I had the wonderful opportunity, recently, to visit Portland for the premiere of my talented niece (a dancer/choreographer)’s program of new works.
It was one of those “slightly less than 24 hour” visits, but I was determined to get to a boutique chocolatier I had read about: Sarah Hart’s Alma Chocolate, on NE 28th Avenue, in the Northeast Portland, Kerns district.
I love Portland because it is home to all kinds of wonderful, unique little spots. A walking and biking city, Portland celebrates a diversity of interests – in fact one of its slogans is “Keep Portland Weird”, in other words, unique.
From Powell’s World of Books to Voodoo Donuts, to the hit comedy series Portlandia, to my brother-in-law’s streetcar line, Portland is a friendly, funky, kinda cool, smallish, bigger west coast city.
And Alma Chocolate fits right in to this eclectic, progressive mix.
My sister and I arrive at Alma straight from the airport, promptly as the doors are opening for business. In fact, in my usual clumsy eagerness, I manage to get in the way of the very patient Ruth, who is also the pastry chef, while she tries to get the sandwich board open and out the door.
Upon entering the shop, I am struck by the sconce in the wall to my right. This is home to what appear to be religious relics, and upon closer inspection are molded chocolate, gilded with 23 karat edible gold leaf. With a collection varying from Mary of Guadalupe to a Celtic fertility goddess to my absolute favorite: the Hamsa Hand (Hand of Fatima), the chocolate icons are among Sarah’s signature pieces.
Sarah is all about collaboration, and when she decided to make the chocolate icons, was able to call on her friend, an artist and mold maker, who helped her custom-make these molds. When the chocolate comes out of the mold, she hand applies the gold leaf to each icon. With their rough burnished beauty, it is no wonder people sometimes would rather keep them than eat them. But I can assure you, they are a very tasty 70% dark chocolate, (also available in milk or white, upon inquiry).
And the gallery feel is accentuated by some wonderful, whimsical pieces of Sayuri Sasaki Hemann’s.
Sarah tells me that, a year ago, Sayuri decorated the shop with a wall-sized aquarium of sculptured jellyfish and marine life. I will have to return when she has her next show at Alma.
The collaborative feel continues into the corner, as Sarah points out a gigantic cocoa pod tree lamp, crafted by another artist friend. I love this marriage of fabric, wood, clay, paint and food art.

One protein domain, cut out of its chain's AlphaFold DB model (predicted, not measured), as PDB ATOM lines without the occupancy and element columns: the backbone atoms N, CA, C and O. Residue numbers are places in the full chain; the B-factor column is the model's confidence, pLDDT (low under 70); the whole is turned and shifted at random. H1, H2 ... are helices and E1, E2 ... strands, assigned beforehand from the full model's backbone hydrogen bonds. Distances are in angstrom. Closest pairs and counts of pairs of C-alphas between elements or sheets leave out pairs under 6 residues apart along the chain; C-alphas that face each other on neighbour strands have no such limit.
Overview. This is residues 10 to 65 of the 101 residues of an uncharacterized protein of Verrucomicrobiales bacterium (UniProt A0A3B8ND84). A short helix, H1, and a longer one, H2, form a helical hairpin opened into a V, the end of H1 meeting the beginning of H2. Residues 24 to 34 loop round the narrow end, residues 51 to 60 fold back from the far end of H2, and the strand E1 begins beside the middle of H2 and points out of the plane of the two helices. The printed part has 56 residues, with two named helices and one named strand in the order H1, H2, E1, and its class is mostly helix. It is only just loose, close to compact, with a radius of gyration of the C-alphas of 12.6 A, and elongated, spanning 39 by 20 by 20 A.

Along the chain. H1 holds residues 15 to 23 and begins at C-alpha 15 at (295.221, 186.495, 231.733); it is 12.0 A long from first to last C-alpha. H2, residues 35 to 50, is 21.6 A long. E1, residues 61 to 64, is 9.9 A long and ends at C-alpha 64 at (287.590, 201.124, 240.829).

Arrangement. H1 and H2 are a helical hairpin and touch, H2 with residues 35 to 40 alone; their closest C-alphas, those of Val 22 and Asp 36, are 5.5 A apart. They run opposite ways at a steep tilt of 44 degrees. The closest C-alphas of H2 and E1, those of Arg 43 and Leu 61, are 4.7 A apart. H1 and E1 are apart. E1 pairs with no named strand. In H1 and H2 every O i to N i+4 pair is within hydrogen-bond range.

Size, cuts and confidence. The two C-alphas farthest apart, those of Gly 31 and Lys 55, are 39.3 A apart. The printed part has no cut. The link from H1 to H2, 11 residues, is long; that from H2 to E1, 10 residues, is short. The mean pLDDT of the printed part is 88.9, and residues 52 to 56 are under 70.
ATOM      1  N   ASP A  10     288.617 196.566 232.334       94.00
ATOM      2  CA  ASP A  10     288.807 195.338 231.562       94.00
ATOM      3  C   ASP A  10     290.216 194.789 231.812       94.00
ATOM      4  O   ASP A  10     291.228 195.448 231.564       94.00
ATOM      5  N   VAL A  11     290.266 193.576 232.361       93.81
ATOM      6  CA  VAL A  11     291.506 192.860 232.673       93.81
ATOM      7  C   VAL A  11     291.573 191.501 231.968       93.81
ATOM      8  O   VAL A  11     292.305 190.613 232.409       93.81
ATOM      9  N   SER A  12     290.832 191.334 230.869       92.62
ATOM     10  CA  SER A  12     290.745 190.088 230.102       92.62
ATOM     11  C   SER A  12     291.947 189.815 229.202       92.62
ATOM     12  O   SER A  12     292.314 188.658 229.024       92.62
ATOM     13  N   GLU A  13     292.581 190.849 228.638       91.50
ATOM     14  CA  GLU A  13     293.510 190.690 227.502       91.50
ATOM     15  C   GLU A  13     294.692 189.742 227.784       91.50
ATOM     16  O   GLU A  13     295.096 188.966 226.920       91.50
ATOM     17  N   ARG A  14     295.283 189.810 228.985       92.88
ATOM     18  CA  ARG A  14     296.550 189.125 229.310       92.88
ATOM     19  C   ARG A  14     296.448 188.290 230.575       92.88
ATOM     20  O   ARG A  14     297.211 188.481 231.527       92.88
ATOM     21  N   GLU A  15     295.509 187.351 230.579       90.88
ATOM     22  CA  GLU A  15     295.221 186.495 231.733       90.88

And I am very happy we are the first customers of the day, as this allows us our pick of the chocolates on offer, in the display case. I know I am going to have to get “doubles” of a few of these. While my sister and I pore over the bonbons, Sarah generously stuffs a bag full of Alma’s made-in-store chocolate toffees and barks.
Since I will be stepping directly into teaching a class after I get off the plane tomorrow, my students will be thrilled to sample these, but of course, I will need to before they do.
Along with the chocolates, Alma’s tiny cafe provides some wickedly thick and sumptuous drinking chocolate, coffee and a rotating selection of in-house made bakery goodies, including brownies, cookies and Ruth’s mom’s chocolate cake.
We have to dash off, and unfortunately haven’t time to stop for a coffee, so we bid Sarah and Ruth good-bye, my arms loaded with bonbons and barks, and I take one last look around at this wonderful little gem of an innovative neighbourhood shop.
Ruth puts two Walnut Chunkers in another bag, for our ride home, although these were inhaled by me as we crossed the street (they don’t serve breakfast on the plane anymore), so they didn’t actually have time to leave crumbs on my sister’s car mat. The Chunkers sport nice big pieces of crunchy walnut, in a flourless chocolate dough – mmm, the perfect “slightly after breakfast treat”. I justify this easily, as I need the energy for this busy day.
Here are some of our favorites, from the selection of goodies we picked up at Alma Chocolates. Please see their excellent website for Sarah’s full selection, some of which rotate seasonally:
– Oh, oh, oh! I have a big “YUM!” next to this one, in my notes. A lovely figgy hit is followed by a delicious delicate almond marzipan flavor, then more figgy finish. This was both my sister’s and my favorite.
– Whoo! This whiskey caramel centre has a good, flavourful whiskey kick (and I don’t normally like whiskey), which blends well with the sweet caramel – and opens up the nasal passages.
– made with coconut oil and local peppermint, this meltaway has a good, straightforward hit of smooth mint flavor. I like a good mint presence, and can’t stand it if insipid – this meltaway is non-dairy
Cardamom with Burnt Sugar Sesame:
– a lovely toasty, vibrant sesame flavor, marries well with the burnt sugar and dark chocolate
Mexican Chocolate Truffle:
– made with chile de arbol and cinnamon, this truffle has a good kick of spiciness, which marries with the smooth dark chocolate.
I was surprised at how much I like this one, as I am not usually a fan of rosewater. The rosewater flavour and aroma is very mild, and balances delicately with a smooth caramel
Ginger Almond Toffee
– I am an avowed ginger lover, and enjoyed this combination of spicy/crunchy – nice, mild ginger flavor, not overpowering, mellowed with the crunch of the almonds
– nice saltiness, complimented with the smooth buttery toffee
Peanut milk chocolate salt bark:
known as the PMS, this was the favorite of my students, the milk chocolate lovers, who described it as:
– kind of like a peanut butter cup, but snappier
– really good for sharing in chunks with your friends
– you can either let it melt on your tongue or crunch it up
– I like that I can see everything I am eating!